“The aim of marketing is to know and understand the customer so well the product or service fits him and sells itself. “ Peter Drucker
I forget to mention an extraordinary thing I observed when we visited Pella. Our male waiter was wearing shoes that had greatly extended pointed toes that turned upward at a 45-degree angle! According to Mona, that is the new fashion!
I spent the day with Maha D. (not to be confused with Maha K.) (re)designing a one-day training program on social marketing. The concept of social marketing is fascinating, because the focus in on changing a specific individual behavior that will benefit either water or energy conservation or solid waste management.
Both in Lagos and here in Amman, they have dual flush toilets. One social behavior that a US AID grantee might focus on could be using the least amount of water necessary when flushing. Or turning off lights when not in a room. Or gathering picnic materials rather than littering in a park.
According to Wikipedia:
“Social marketing is the systematic application of marketing, along with other concepts and techniques, to achieve specific behavioral goals for a social good. Social marketing can be applied to promote merit goods, or to make a society avoid demerit goods and thus to promote society’s well being as a whole. For example, this may include asking people not to smoke in public areas, asking them to use seat belts, or prompting to make them follow speed limits.
Although ‘social marketing’ is sometimes seen only as using standard commercial marketing practices to achieve non-commercial goals, this is an over-simplification.
The primary aim of social marketing is ‘social good,’ while in ‘commercial marketing’ the aim is primarily ‘financial.’ This does not mean that commercial marketers cannot contribute to achievement of social good.
Increasingly, social marketing is being described as having ‘two parents’—a ‘social parent’ = social sciences and social policy, and a ‘marketing parent’ = commercial and public sector marketing approaches.
Beginning in the 1950s when Weibe asked ‘Why can’t you sell brotherhood and rational thinking like you can sell soap?’, it has in the last two decades matured into a much more integrative and inclusive discipline that draws on the full range of social sciences and social policy approaches as well as marketing.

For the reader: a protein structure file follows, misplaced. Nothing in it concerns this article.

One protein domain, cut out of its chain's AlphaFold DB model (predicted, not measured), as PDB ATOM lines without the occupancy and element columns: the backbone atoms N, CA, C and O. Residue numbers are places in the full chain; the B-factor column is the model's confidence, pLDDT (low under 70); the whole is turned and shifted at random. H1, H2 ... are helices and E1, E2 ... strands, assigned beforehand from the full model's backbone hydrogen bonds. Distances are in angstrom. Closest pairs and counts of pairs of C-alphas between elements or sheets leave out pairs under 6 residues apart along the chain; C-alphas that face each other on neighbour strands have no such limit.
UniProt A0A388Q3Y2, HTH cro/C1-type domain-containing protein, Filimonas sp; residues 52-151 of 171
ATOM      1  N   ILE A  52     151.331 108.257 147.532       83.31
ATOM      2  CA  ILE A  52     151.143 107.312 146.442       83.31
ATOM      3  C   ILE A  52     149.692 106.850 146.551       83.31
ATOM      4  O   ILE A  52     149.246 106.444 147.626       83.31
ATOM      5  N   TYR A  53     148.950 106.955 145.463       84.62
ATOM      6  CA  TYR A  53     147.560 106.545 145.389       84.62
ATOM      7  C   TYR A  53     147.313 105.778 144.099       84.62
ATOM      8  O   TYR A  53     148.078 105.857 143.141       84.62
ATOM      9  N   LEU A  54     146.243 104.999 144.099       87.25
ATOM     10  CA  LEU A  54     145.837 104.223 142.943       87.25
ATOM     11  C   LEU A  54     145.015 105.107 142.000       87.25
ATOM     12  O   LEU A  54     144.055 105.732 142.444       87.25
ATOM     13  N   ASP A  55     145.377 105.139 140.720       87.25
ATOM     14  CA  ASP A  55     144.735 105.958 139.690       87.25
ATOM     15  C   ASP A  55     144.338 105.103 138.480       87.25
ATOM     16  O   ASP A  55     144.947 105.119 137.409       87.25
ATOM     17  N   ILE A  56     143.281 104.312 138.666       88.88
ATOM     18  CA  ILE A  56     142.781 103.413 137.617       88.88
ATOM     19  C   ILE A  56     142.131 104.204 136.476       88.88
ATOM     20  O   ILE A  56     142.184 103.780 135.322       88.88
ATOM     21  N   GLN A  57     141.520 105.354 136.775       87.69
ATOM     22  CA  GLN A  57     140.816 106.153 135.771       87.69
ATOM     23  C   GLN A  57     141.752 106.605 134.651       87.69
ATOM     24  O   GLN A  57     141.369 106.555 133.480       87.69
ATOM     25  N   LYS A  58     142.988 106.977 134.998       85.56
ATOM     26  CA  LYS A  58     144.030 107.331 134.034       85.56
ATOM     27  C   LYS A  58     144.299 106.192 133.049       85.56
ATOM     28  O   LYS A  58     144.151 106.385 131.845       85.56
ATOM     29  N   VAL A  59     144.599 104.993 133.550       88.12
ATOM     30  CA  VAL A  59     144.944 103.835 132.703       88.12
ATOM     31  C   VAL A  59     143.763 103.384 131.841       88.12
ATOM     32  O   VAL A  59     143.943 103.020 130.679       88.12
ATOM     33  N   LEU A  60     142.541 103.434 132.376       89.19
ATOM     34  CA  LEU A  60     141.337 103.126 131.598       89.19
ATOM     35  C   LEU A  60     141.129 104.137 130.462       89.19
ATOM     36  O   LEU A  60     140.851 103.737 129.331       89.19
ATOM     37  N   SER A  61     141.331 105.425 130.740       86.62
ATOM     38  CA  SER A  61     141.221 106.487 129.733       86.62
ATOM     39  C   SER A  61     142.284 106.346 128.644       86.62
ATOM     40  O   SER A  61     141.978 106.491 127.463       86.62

Shaklee Corporation, who pioneered social marketing over 50 years ago, has trademarked the term ‘Social Marketing.’ ”
Maha D. had a tough time explaining so that I could understand the 4 P’s of marketing and how they pertained to behavior change. The 4 P’s, for those of you who, like myself, know nothing about marketing, are Product, Price, Place and Promotion.
Here are the descriptions of the 4 P’s from Mona:
Product refers to the desired behavior you are asking of the audience, associated benefits of doing the desired behavior and any tangible objects or services that support or facilitate the desired behavior.
Price refers to the cost and barriers the target audience faces when changing to the promoted behavior. Non-monetary costs, such as physical, emotional, time and/or psychological cost should also be considered. The benefits of changing to the new behavior must be greater than the cost in order for the target audience to adopt it.
Place refers to where the target audience will perform the desired behavior or where the product or service is made available to the target audience. Place is often associated with the problem if it is geographic.
Promotion refers to persuasive communications designed and delivered to inspire your target audience to action.
I’ll be working with Maha D. and Maha K. to design this training, which I anticipate titling Creating a Social Marketing Campaign. It will have to include modules on change management (a topic with which I am comfortable and have content) as well as the 4 P’s.
May your learning be sweet.